The fate of this LEGO Peugeot 205 Turbo 16 Evolution 2 project is in your hands, Group B rally fans…
Okay…LEGO has to make this. No ifs, no buts, this HAS to become a reality.
The above model is a fan-designed tribute to the legendary Peugeot 205 Turbo 16 Evolution 2, the last of the Group B title holders that took both drivers’ and manufacturers’ glory in 1985 and 1986 before the death of the World Rally Championship’s turbo era. So far the model remains a project under LEGO’s ‘Ideas’ campaign. With enough support, the project could become a reality, entirely possible given the amount of detail involved.
As well as the Peugeot Talbot Sport racing colours, the designer has also paid special attention to the Shell logo and sponsorship decals, as well as the stripped out cabin (complete with roll cage). The 205 Turbo 16 Evolution 2, so called for its Turbocharger and four valves per cylinder (16 total), is even in action –mid-air, naturally – before a crowd of spectators. Anyone keen to see this Peugeot 205 Turbo 16 Evolution 2 added to the LEGO Speed Champions collection can click HERE for further information. You might also want to check out the below highlight video from the 1986 RAC Rally, the last of 16 victories picked up by the 205 Turbo 16 in just two and a half years.
Make no mistake, Peugeot’s first Group B machine proved a beast. Less a track-spec road car – the shared less than a quarter of its underpinnings with the 200 homologated counterparts – and more a specialist rally weapon, it featured a turbocharged 1775cc four-cylinder engine mounted transversely behind the driver, and while the KKK turbocharger in the ’85 model helped produce an impressive 435bhp, the much gruntier Garrett unit meant that this had been punched up to a terrifying 500bhp (plus 383lb ft of torque) by the time 1986 rolled around. With two-wheel drive all but dead in rally’s new lightweight, purpose-built, high-powered era, power from the heavily canted engine was sent to all four-wheels via a five-speed synchromesh manual transmission. Coupled with anti-lag technology effectively gleaned from Renault’s turbocharged Formula 1 car from the late 1970s, Peugeot’s powerhouse was a force to be reckoned with upon its debut: until crashing out at two-thirds distance, Ari Vatanen had the 1984 Tour of Corsica in his pocket in the 205 Turbo 16. The Finn would go on to win three of the final four rallies.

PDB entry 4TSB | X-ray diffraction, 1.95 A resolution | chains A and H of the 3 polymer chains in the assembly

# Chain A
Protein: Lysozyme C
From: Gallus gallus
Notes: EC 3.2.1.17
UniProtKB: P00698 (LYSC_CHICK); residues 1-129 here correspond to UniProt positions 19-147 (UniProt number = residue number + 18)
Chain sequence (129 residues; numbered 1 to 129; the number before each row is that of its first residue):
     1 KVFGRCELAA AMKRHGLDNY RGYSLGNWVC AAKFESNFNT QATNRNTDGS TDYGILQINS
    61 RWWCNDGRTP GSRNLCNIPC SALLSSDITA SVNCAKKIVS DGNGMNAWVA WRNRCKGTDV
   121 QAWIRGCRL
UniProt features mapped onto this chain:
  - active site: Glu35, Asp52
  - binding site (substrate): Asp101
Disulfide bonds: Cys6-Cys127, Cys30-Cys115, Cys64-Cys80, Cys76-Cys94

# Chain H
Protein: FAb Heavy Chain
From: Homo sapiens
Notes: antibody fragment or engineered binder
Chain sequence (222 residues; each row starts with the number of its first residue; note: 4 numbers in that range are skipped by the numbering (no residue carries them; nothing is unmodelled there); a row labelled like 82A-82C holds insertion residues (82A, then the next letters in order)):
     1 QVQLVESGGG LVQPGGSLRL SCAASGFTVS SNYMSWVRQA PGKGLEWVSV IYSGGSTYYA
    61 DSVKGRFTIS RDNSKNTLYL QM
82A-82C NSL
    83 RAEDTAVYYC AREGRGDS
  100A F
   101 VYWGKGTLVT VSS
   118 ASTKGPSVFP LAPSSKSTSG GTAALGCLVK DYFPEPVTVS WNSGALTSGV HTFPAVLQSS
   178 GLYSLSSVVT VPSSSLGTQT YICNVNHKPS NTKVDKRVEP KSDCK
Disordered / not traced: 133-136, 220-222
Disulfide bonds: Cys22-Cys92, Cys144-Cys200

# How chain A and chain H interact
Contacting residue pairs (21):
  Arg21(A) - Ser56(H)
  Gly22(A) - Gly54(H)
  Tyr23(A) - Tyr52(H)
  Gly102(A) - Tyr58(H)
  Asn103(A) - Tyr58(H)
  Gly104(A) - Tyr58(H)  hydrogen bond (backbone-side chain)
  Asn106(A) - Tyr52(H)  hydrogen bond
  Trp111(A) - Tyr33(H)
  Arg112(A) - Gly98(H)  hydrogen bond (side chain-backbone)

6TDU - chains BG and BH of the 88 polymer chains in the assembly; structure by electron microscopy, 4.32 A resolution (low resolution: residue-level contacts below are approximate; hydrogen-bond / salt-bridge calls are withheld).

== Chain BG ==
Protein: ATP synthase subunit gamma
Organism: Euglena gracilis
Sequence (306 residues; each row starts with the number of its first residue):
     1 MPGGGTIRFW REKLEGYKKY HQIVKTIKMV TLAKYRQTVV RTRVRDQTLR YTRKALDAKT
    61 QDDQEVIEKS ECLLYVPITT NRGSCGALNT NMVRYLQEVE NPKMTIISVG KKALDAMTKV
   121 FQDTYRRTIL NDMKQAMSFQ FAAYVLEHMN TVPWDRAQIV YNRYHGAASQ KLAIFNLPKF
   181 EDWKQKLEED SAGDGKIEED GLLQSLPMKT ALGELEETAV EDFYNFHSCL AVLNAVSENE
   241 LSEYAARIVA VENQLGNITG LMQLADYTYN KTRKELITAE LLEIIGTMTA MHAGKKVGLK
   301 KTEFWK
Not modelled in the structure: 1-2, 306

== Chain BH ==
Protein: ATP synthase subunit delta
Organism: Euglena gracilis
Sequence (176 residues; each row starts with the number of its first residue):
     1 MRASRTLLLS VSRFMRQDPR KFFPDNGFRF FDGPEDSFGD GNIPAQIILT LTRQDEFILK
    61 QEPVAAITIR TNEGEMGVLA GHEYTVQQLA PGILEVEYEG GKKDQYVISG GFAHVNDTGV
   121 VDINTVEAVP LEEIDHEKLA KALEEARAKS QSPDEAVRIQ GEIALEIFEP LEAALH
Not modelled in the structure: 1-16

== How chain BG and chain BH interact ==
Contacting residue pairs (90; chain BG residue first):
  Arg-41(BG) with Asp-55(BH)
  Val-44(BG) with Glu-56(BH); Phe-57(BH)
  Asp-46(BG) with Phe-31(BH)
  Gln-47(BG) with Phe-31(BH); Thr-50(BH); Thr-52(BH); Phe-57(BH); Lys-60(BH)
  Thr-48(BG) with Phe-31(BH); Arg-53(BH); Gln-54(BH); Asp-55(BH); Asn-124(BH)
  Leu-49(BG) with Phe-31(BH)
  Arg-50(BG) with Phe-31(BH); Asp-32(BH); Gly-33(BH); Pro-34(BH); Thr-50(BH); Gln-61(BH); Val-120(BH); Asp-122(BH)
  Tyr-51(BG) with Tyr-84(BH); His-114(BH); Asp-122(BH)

A decisive opening win at the Monte Carlo Rally, despite an 8-minute penalty and strong pace from Walter Rohrl in the rival Audi Quattro, left fans in little doubt that Vatanen’s ’85 title with Peugeot would be a cakewalk, victory second time out Sweden all but assuring it. Then came Argentina.
Going into the event, a mix of reliability issues meant Vatanen had yet to add to his season win tally, 2nd place in New Zealand a month beforehand the Finn’s only points haul in five rallies. Thing seem to be on the rise in Argentina as Vatanen outpaced new points leader – and teammate – Timo Salonen across the early stages only for a monstrous accident, in which the 205 Turbo 16 somersaulted at close to 200kph. His seat had broken, throwing him around the cabin, and Vatanen would spend the next 18 months recuperating from several battered and broken legs, torso and heavy internal bleeding. An unchallenged Salonen would go on to take championship glory, Peugeot doing likewise with seven victories.
Vatanen’s recovery however was not the only fallout from his Argentina shunt. His hospitalisation, combined with the fatal accident of Italian driver Attilio Bettega earlier in the year on the French Tour de Corse left FISA president Jean-Marie Balestre concerned that Group B’s ‘rocket ships’ were becoming too unruly and dangerous (the high Octane and extremely volatile fuel required to power the engines in particular coming under scrutiny). In 1986, on the Tour de Corse once again, rising star Henri Toivonen and co-driver Sergio Cresto would also perish after an accident aboard his Lancia Delta S4, and the repercussions were both swift and merciless. The newly modified 205 Turbo 16 Evolution 2 would go on to take championship glory, lead driver Juha Kankkunen also securing the first of an eventual four titles (’87, ’91 and ’93). Shortly thereafter though it was announced that, from 1987, larger capacity GpB cars would be banned outright. One wonders how much more Peugeot may have had up their sleeves in the following seasons.